2. Normal rules of color combination apply, so remember that the texture on top of which the vertex coloring is applied needs to be taken into account, and a decision made as to which colors will work well together—and equally importantly—those that won't.
3. If you intend to rely heavily on vertex coloring, you'll get the best if your textures are designed specifically for this purpose. Too much color variation within a texture can be a problem, while low color saturation coupled with high contrast generally gives the best results:
Low color saturation coupled with high contrast generally gives the best results.
4. Some textures will begin to look flat when vertex-colored, and planning to have several variations of a particular object by changing the vertex coloring may not always work. Some things will always require color-specific textures.
Some textures will begin to look flat when vertex-colored.
Back in the days when our gaming worlds were as flat as the screens on which they were displayed, the problems of creating beautiful and interesting 3D spaces seemed about as remote as the likelihood of Michael Jackson marrying Elvis' daughter. But as we now know, things change, and today's videogame artist has to be ready to build mesmerizing backdrops to suit a whole variety of 3D gameplay.
The limits imposed on the artist most often relate to the hardware on which they are intending to run, as well as the software that is being employed to power the visuals. Ranked highly among these limitations are those of polygon count and texture memory.
It's true that the number of triangles per second that can now make it to our screen seems to be inexpressible without the prefix "giga-". But as the reality of next-generation hardware confronts the hype, artists, despite the fact that the graphical power we now enjoy has increased exponentially, will continue to demand more.
A similar (if slightly less spectacular) increase in texture handling has also taken place. No gamer's PC would dare show its face today without at least 16MB of dedicated RAM on its graphics card, and AGP technology has blessed the desktop machine with plenty of texture storage and retrieval power. Consoles too are getting the texture message. The Dreamcast is showing the way with its excellent compression capabilities, but once again, more is never enough, and compromises still have to be made.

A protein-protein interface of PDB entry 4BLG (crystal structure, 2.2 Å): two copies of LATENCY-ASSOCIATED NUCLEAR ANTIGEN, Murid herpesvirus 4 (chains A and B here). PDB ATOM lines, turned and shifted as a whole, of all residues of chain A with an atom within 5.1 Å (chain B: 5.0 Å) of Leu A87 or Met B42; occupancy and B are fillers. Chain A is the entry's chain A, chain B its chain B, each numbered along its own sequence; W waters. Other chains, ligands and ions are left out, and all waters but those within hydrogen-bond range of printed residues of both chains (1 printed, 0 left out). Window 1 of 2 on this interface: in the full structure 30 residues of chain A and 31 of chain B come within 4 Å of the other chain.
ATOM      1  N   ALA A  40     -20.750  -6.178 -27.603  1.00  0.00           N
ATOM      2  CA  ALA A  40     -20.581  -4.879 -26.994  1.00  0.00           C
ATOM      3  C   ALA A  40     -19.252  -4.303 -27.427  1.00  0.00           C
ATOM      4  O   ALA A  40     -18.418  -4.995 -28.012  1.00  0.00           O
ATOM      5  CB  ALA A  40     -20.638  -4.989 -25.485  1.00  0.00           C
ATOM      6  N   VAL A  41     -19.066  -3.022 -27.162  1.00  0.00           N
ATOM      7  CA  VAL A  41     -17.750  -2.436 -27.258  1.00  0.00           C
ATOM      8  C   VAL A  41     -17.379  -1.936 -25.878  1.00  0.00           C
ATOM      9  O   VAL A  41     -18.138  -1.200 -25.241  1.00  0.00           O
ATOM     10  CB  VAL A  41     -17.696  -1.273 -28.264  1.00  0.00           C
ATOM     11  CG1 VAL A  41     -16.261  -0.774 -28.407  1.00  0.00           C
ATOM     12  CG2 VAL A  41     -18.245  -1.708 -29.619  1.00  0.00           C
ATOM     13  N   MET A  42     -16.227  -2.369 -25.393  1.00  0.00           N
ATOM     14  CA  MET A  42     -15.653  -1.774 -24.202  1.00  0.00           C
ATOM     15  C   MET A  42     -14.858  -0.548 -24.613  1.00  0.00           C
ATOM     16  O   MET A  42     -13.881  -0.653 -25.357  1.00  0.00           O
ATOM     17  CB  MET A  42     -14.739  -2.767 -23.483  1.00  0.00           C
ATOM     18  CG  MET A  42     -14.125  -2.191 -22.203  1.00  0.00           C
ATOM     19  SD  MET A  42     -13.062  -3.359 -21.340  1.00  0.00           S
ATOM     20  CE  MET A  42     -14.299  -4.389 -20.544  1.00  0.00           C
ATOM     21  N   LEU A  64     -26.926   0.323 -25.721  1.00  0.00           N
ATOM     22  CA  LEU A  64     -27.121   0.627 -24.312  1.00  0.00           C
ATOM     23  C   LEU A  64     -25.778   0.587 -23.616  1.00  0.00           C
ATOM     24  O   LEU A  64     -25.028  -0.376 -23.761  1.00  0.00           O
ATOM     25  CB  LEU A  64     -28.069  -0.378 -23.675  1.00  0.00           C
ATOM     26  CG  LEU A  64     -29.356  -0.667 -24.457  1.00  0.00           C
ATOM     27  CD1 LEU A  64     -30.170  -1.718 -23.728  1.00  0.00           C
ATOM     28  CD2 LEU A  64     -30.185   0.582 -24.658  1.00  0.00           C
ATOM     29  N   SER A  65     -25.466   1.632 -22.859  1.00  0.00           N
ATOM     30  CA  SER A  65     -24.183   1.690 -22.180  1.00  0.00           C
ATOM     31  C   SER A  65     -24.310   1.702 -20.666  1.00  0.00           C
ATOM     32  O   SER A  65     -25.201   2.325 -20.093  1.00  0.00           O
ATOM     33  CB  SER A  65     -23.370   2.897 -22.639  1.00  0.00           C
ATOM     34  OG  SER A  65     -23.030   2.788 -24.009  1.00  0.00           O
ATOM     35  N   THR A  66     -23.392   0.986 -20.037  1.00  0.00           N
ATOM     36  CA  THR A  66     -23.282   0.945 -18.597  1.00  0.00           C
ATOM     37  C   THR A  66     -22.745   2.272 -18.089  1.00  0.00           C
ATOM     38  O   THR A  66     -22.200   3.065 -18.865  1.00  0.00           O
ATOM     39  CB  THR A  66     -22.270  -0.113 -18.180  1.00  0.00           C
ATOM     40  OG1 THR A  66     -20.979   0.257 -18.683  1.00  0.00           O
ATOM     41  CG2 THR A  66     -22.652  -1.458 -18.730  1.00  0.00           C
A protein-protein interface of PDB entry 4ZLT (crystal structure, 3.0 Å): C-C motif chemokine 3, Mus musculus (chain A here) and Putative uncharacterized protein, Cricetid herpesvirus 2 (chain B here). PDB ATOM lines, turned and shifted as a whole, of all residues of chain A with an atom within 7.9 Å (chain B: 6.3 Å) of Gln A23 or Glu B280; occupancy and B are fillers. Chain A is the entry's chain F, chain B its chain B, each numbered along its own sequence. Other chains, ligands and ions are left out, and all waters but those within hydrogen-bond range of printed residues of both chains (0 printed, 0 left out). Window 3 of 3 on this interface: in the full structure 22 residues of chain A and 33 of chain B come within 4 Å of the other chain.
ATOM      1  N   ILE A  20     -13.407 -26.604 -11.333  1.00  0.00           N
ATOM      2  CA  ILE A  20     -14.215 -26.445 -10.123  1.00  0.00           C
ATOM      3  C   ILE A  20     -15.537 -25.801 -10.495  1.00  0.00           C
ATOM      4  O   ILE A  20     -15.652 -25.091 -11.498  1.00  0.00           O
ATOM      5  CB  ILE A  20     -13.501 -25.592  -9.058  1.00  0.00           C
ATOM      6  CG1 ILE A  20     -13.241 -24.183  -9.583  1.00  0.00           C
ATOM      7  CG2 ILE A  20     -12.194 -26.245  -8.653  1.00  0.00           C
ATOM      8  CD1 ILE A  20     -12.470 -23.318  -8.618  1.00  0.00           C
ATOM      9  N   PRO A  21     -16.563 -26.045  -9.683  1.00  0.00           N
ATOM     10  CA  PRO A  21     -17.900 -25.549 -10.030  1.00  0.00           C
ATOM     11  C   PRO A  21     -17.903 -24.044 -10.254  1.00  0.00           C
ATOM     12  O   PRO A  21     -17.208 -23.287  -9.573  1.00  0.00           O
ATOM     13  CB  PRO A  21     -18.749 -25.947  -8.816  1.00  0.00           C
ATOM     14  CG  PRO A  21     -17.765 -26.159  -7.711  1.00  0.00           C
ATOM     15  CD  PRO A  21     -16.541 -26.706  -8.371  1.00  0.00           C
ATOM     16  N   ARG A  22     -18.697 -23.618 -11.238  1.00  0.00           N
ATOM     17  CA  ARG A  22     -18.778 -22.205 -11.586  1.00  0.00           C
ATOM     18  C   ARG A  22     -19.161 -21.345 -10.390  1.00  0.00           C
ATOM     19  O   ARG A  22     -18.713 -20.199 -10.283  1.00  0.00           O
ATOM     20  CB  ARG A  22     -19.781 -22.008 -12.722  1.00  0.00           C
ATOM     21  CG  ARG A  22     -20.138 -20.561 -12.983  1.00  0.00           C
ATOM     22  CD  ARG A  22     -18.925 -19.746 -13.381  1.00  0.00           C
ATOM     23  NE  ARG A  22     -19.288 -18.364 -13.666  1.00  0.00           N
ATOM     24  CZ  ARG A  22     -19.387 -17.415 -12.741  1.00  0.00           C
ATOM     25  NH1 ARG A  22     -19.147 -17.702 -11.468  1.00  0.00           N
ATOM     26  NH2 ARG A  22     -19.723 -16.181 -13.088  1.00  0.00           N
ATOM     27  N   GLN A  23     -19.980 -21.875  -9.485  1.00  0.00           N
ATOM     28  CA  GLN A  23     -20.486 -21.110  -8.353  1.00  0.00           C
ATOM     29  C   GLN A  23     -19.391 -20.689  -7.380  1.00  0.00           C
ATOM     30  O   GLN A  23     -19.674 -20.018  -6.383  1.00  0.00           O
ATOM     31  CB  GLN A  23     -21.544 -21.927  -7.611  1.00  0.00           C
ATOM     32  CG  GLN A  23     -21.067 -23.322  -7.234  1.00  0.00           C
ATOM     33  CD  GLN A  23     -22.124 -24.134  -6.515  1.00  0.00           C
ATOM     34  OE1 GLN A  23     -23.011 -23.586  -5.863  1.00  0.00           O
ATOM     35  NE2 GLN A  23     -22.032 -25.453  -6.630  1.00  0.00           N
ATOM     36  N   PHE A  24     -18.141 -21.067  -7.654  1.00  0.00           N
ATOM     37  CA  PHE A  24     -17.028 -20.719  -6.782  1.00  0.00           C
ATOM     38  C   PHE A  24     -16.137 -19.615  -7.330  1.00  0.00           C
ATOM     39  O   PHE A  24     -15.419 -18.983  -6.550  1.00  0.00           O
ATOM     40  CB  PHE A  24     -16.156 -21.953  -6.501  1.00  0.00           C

In the quest for beauty, when is it better to use polygons? And when textures? First, you need to speak to your programmers. I know that the conflict between code and graphics can take on biblical proportions, but unfortunately there is no substitute for good communication between the two departments. The restrictions of the engine coupled with the demands of your game will tell you, for instance, that in areas where 16,000 undead Samurai are set to attack in unison, you need to keep the background polygon count as low as possible. Your programmers should also give you some idea of any texture constraints you need to be aware of.
There are, however, some general points that you may wish to consider, and that is where the "Death Star Principle" comes into play. Yes, I'm sure that you think I'm just forcing a Star Wars analogy in here because I'm a sad child of the 1970s and find it hard to be metaphorical without resorting to Mr. Lucas' monumental work. Well you're right, but bear with me for a moment while I explain.
For the purpose of the illustration I'll assume that you're familiar with the Death Star. Throughout Star Wars, we see the exterior of the Death Star from three basic distances: long-range, approaching the surface, and "in the trenches." Looking carefully at the long-range shots of the Death Star, we get the impression that the surface of this immense sphere is some kind of ordered man-made structure. These shots, needless to say, generally use a matte painting and are not simply a highly detailed model seen at a great distance.
As we approach surface of the Death Star, we swap to a detailed model of the terrain, which is designed with specific reference to the kind of shots anticipated, including camera distances, camera angles, and the speed at which the ground passes. Inside the trenches, we have yet another level of detail, contingent once again on the requirements of the shots to be filmed.
Of course, it would have been a huge waste of time and effort to take the largest of the Death Star models and build in the kind of detail that was ultimately required for the trench run. Primary resources of time and money (as well as common sense) dictated that the detail be placed where it would do the most good, and that as long as the illusion of a credible whole was maintained, the viewer needn't ever be aware of the relatively bare patches in the distance.
If we take this idea, and add to it the limited resources of both textures and polygons, the same rationale holds true for computer graphics -- put the detail where it has the most impact.
Some general points on textures and triangles:
One of the most important things to remember when building a game environment
is that it is going to be viewed from a player's position most, if not
all, of the time. Details the player is unlikely to see, or get close
to, can be kept to a minimum. If you find yourself building a cathedral-sized
interior with a ceiling that's 200 feet above the player's head, you
will most likely be wasting polygons by modeling stone carvings into
the tops of the supporting pillars. You will also be wasting texture
space if you put a 256x256 texture in a place where the maximum size